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The daunting challenges of making ends meet can have serious implications for members of the working class, particularly in terms of dignity. The ability to provide is tied inextricably to personal dignity; threats to the ability to make ends meet are threats to dignity. For example, Riggs explains that, by and large, society imposes a mandate upon men that they fulfill the role of "breadwinner" by providing for their families financially. Due to societal pressures, the inability to fulfill breadwinner duties can have serious impacts on masculine identity for men (Buzzanell and Turner). Ongoing threats can damage self-esteem. In an examination of what constitutes a living wage, Glickman quotes a McDonald's worker who wanted a raise in the federal minimum wage to ten dollars per hour. He explained, "A man can't have any self-respect for less than that" (xii). It is important to note that men are not alone. Women, too, take the role of providing seriously, particularly when they have sole responsibility for those duties. In the United States, 12.9 million households are run by single mothers (Simmons and O'Neill). Within African American communities, women often assume a central role of providing and protecting. Fine and Wies explain that a "roof over our heads and food in our stomachs" (162) is frequently a mantra of African American women, regardless of their marital status.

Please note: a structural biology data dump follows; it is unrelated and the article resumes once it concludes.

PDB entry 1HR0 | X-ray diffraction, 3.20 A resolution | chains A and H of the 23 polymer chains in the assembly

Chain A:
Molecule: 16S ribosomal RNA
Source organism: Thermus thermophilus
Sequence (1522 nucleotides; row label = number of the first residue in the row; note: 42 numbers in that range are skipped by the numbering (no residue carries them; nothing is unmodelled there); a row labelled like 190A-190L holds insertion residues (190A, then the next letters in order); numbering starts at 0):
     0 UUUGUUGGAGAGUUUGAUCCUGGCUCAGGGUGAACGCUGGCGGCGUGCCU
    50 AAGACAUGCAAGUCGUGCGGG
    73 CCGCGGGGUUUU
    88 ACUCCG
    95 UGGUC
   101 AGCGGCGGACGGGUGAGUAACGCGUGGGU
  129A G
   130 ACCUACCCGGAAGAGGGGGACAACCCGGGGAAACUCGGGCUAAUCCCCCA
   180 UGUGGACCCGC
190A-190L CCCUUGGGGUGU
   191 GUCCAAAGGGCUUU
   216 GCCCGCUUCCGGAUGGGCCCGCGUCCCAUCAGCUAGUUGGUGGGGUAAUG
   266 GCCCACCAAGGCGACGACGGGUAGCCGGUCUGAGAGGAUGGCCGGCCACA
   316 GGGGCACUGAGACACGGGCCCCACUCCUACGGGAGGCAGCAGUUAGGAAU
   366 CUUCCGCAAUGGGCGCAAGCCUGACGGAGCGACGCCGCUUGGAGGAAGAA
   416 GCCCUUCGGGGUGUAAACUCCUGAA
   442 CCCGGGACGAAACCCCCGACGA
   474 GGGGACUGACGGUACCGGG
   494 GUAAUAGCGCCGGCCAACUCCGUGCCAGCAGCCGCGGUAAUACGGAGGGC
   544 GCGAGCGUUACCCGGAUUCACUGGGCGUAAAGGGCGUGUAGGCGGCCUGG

The material conditions of the working class that lead to difficulty in making ends meet (low wages, limited benefits, job instability) certainly are cause for concern. However, disregarding, discounting, or denying the struggle itself—whether in scholarship, policy debates, or daily discourse—is just as damaging. Zweig explains: "When society fails to acknowledge the existence and experience of working people it robs them of an articulate sense of themselves and their place in society. We know from the vibrancy of other identity movements that to silence and leave nameless a central aspect of a person's identity is to strip them of a measure of power over their lives. A full, realistic self-identity is a basic requirement for human dignity" (61).
In this chapter, I give voice to and name a central aspect of membership in the working class in an effort to bolster a sense of dignity among its members. I argue that providing and protecting, particularly problematized providing and protecting, is a fundamental principle of working-class identity and organizing. As such, it surfaces in everyday rhetoric.